The prolonged course correction at Eastman Kodak, whose cutback of 22,000 jobs in the past five years will be followed—as announced late last month—by the loss of 15,000 more by 2006, is a powerful statement of the sea change thats taken place in imaging technology and practice.
The much-hyped tip-over in consumer camera sales, with digital units outselling film devices by an estimated 30 percent last year, is just the froth on the wave. The far more massive tsunami is in medical diagnosis, insurance claims processing, document management and other enterprise applications. Those changes make image data a major driver of demand for processing power, network bandwidth and storage capacity in enterprise IT—not just this year but as far into the future as anyone can reasonably predict.
Image processing challenges technology providers at every scale—from the submicroscopic photo sites of camera and scanner sensors to the long-distance networks that carry radiographic images to offshore centers for competitively priced analysis. And unlike the relatively mature technologies in much of enterprise IT, imaging is still operating on the bleeding edge of the state of the art. Continued dramatic breakthroughs in core technology will continue to create corresponding surges of new demand for image support in every application realm.
When PC buyers size their hard disks, or when major health care networks talk with storage-grid operators such as Canadas Bycast, its their image or video libraries that dominate their estimates of storage volume and their demands for reliable and immediate availability. Enterprise IT builders therefore need to take this bull by the horns, not merely letting imagery wreak havoc with their hardware and other resource budgets, but actively working with users to maximize the cost-effectiveness of image-based applications and systems.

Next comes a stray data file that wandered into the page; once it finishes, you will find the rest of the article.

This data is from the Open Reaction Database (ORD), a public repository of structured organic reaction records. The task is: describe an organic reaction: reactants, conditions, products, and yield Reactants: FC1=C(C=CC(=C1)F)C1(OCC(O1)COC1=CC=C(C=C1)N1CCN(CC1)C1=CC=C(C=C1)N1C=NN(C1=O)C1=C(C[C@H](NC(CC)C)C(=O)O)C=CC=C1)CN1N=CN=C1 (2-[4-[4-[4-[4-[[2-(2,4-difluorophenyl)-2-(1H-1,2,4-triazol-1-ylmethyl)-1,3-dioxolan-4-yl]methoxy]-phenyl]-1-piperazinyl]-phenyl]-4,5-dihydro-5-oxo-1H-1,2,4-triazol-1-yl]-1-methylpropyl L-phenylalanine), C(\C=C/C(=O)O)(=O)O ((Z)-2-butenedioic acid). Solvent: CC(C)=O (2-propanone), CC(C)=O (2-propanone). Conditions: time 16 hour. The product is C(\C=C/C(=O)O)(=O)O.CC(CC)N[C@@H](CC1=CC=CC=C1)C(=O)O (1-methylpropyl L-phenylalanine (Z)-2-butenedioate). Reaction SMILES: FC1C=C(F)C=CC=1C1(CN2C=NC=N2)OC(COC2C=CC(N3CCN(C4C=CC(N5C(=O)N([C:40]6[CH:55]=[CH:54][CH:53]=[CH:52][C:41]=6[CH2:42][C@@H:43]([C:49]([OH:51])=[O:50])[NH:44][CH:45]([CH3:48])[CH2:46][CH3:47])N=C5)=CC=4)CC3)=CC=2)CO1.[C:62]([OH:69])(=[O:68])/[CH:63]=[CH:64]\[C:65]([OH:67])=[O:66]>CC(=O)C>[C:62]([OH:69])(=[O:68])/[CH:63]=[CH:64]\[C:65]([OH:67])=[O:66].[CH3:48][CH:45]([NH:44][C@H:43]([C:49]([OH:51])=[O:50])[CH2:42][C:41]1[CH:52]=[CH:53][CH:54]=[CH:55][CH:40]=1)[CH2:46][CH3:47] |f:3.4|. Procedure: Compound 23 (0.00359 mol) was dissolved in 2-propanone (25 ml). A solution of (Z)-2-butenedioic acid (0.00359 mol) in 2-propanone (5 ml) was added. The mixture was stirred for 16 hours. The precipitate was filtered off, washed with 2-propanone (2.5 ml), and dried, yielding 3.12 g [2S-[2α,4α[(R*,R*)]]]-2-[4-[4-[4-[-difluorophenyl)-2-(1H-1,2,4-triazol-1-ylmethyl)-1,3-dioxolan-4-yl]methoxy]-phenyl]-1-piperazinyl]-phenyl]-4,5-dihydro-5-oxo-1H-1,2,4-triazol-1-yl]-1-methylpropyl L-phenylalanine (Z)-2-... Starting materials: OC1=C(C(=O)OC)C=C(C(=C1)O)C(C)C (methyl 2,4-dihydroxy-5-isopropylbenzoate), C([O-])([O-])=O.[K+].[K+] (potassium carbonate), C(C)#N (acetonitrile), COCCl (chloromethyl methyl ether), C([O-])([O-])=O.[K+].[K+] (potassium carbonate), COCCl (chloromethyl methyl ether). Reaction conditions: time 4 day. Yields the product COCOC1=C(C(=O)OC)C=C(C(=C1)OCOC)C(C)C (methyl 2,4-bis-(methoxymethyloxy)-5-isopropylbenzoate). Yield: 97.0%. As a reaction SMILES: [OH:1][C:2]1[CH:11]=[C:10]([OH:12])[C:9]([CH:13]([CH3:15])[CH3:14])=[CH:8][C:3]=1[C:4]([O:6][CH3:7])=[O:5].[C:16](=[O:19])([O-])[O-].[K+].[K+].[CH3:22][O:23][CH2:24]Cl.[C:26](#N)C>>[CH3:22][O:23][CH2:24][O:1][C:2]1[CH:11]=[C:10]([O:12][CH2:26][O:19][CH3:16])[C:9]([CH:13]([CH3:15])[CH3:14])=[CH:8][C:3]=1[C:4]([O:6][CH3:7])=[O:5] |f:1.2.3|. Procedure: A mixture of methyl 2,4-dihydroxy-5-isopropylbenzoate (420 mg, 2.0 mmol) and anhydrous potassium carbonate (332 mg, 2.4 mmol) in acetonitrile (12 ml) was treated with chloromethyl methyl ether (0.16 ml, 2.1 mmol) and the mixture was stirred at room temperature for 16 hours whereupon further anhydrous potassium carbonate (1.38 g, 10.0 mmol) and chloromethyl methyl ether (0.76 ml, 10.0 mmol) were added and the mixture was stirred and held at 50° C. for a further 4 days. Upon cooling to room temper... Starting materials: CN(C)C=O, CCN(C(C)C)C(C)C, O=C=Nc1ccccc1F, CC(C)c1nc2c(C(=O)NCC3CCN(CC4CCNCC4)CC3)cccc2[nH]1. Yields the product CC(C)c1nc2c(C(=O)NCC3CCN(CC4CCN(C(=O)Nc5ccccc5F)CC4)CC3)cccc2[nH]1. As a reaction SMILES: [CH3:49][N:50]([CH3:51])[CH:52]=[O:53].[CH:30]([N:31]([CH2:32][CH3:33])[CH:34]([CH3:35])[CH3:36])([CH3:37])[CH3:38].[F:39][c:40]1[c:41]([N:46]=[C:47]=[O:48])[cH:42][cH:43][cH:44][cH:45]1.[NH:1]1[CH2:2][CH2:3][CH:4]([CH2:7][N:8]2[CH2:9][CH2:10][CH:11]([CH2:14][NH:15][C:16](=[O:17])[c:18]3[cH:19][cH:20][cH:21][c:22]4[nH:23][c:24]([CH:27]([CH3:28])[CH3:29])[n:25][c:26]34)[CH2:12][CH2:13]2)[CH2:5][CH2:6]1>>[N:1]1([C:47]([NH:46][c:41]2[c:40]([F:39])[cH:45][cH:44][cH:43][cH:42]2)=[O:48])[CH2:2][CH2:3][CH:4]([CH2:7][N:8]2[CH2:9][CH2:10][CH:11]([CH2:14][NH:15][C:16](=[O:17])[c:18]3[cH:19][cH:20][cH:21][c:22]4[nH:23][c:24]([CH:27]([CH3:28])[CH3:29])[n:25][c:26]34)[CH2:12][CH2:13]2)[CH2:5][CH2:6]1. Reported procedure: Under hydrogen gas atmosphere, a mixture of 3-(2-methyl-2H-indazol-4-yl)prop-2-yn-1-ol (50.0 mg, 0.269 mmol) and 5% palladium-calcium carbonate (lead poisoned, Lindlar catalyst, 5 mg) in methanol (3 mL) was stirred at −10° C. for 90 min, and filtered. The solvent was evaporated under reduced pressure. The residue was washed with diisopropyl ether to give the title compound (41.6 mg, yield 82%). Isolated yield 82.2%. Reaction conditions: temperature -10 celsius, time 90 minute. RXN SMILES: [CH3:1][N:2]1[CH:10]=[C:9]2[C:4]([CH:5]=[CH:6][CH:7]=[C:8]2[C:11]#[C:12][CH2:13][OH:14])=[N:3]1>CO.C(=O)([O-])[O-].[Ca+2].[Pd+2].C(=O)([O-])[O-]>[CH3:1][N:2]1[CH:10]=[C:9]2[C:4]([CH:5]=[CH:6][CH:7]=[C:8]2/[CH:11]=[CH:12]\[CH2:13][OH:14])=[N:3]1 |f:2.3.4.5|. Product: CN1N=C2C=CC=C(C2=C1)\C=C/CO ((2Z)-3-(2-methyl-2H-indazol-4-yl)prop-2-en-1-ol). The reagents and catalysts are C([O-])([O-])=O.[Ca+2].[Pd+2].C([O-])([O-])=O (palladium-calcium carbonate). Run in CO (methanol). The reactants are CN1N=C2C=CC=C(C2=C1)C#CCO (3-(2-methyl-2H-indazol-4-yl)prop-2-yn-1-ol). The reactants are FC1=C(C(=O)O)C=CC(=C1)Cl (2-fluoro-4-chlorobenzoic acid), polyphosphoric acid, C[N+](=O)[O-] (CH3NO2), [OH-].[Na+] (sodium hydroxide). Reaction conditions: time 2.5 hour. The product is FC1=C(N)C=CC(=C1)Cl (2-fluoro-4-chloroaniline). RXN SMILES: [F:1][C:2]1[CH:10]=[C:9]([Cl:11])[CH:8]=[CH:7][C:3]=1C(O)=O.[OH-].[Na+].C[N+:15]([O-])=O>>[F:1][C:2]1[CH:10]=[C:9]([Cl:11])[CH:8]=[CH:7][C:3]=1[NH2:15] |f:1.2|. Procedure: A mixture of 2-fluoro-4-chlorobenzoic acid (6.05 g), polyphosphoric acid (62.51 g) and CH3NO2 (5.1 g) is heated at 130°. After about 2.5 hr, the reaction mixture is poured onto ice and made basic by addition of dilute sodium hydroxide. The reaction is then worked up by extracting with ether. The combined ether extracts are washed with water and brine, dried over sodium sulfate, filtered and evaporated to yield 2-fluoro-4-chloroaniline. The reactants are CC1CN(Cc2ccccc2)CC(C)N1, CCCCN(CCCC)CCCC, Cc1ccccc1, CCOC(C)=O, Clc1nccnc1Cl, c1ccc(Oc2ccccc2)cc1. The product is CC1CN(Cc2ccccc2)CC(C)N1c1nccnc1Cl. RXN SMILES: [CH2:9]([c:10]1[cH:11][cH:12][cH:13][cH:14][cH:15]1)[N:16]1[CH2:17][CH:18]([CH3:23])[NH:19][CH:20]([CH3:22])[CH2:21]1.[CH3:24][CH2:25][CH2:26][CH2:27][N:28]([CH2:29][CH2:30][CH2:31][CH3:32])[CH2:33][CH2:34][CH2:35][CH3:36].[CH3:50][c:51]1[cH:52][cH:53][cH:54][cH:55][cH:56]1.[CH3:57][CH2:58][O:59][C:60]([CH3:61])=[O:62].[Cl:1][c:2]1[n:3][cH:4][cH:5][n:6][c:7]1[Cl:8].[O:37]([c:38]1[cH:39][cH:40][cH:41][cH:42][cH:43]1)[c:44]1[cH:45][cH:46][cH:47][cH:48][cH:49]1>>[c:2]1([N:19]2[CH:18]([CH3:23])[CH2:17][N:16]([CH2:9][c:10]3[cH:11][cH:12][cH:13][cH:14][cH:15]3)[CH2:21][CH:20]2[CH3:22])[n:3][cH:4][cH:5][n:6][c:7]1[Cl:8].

The price of end-user freedom is frightful. A single image can be stored in anything from a full-size full-color bit map, consuming 14MB, to a screen-size gray-scale JPEG file, weighing in at only 40KB, with no loss of relevant content for many enterprise applications. The click of a File Save As menu choice—repeated across an enterprise—therefore becomes a high-impact decision. Were talking about a ratio of more than 300- to-1, and thats just storage space. Add to that the impact on network bandwidth and users time.
Active measures, such as chargebacks to business units based on image storage policies, should therefore be invoked to create appropriate incentives. Batch processing for image format conversion and compression, built into many image management tools but also capable of being deployed on a larger scale, should be employed to make storage more efficient. Appropriate usage rules should be established and automatically applied to meet image-quality constraints for different applications and to avoid breaking chains of evidence in legal or medical settings. Archival policies of removing imagery to lower-cost offline media should be developed and automated.
Image data should be specifically and robustly protected from accidental and deliberate alteration or misuse. Tools and skills that were once the domain of graphic arts and photography professionals are now everyday conveniences, and the value to be gained by altering an image may now far outweigh the cost. Watermarking and authentication methods and tools should therefore be part of every workflow that includes primary image data—that is, data inherently incapable of being reacquired or independently validated at a later date.
If it were literally true that a picture is worth a thousand words, then a 24-exposure roll of film would represent only about 170KB of storage—about the same capacity, oddly enough, as one of the single-sided floppy disks of the original IBM PC. Our notion of personal storage has mushroomed since that August 1981 hardware debut to the tens of gigabytes of an iPod or similar device, increasing at a staggering compound rate of more than 65 percent per year. Theres no end in sight—and that means ITs stewards must do better than just piling up the pixels. They must take an active role in sorting image content with an eye on its value to the enterprise.
Technology Editor Peter Coffees e-mail address is firstname.lastname@example.org.